The History of Coleshill

On 25th March the Society played host to Dr. Jack Stewart and Elizabeth Walters from Coleshill Civic Society who provided us with a fascinating insight into not only the history of Coleshill itself but also many of its older buildings.

Coleshill has always been an important crossroads settlement since Roman times. Situated near the confluence of three rivers - the river Tame, the river Cole and the river Blythe - it was not only an important crossing point but also a coaching and market town. Its importance may have declined since the coming of the railways; but many will know Coleshill as a settlement close by both the M6 and M6 Toll motorways and the main roads between Lichfield, Warwick, Birmingham and Coventry.

Coleshill's history is interesting because much of the land both around and within the town remains owned by the Derby family, who received it from Henry V following their support for him at the battle of Blisworth in 1485. This has helped to ensure that Coleshill's physical cohesion, essentially as a Georgian coaching town, has generally remained intact despite the ravages of the planners during the 1960s.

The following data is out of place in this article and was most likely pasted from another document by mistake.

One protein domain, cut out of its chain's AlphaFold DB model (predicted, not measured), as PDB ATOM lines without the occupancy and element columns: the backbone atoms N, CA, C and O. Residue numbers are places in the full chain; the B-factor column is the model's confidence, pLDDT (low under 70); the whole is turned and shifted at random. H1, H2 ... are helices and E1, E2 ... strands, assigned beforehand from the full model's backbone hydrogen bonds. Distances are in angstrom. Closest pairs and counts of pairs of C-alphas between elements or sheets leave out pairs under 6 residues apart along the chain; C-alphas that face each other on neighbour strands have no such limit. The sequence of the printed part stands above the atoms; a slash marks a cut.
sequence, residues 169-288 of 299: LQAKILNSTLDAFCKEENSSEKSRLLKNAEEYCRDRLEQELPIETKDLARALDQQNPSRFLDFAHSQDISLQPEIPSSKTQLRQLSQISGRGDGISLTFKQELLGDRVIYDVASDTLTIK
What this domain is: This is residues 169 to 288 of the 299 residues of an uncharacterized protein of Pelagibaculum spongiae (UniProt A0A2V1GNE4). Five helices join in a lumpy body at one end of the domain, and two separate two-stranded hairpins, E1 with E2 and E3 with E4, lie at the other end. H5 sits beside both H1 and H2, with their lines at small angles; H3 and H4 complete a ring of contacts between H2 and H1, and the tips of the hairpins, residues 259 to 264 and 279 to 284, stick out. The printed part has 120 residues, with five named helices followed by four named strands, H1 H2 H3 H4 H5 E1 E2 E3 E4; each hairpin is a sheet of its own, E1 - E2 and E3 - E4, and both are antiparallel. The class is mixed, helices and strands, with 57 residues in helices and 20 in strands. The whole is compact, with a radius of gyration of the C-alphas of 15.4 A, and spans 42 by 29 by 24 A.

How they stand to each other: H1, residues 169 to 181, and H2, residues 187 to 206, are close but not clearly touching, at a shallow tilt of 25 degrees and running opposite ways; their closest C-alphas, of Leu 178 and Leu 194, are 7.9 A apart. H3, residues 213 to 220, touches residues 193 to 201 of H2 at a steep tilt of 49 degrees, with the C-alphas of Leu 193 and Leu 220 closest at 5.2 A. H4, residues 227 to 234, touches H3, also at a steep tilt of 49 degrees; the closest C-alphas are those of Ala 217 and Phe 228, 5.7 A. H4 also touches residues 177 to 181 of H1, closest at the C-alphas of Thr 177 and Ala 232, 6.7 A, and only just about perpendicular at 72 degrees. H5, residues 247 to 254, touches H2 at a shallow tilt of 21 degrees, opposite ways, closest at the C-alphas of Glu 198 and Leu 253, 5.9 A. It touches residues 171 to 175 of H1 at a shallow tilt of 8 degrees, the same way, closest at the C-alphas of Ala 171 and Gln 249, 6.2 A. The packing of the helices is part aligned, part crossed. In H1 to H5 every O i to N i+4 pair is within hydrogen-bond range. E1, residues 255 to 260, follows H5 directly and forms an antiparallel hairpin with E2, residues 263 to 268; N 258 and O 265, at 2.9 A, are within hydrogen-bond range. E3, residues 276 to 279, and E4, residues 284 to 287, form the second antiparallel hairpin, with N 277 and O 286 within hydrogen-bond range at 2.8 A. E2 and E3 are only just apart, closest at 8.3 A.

The Civic Society were fortunate to obtain a 20,000 Local Heritage Initiative grant to research the history of Georgian Coleshill, from which has emerged both an interesting leaflet documenting a walk around Coleshill and also a more detailed booklet setting out the town's history.

Elizabeth Walters provided us with a fascinating illustrated exploration of a number of the more important buildings in Coleshill. The Civic Society's detective work had confirmed that many of the Georgian-fronted buildings dated back to the medieval period; serving both the social needs of the town and its role as a coaching staging point. The principal conclusion was of the Civic Society's research had been that, whilst Coleshill was to all intents and purposes a Georgian town, it was in effect a medieval town with a 'Georgian facelift'. Family history and social history were intertwined with an exploration of the physical attributes of the buildings which Elizabeth Walters described. We explored the old coaching inns such as the Green Man and the Swan Hotel and learned that detective work involved in piecing together the history of such buildings often required research in the diaries of the eminent travellers of medieval and Georgian times.

But the Civic Society has not simply contented itself with researching the history of Coleshill. Elizabeth described how the Society has fought a number of battles to save buildings threatened with demolition in the town and it is to the Society's credit that their success is now manifest in the continued existence of many attractive Georgian buildings.

Roger Hockney
March 2004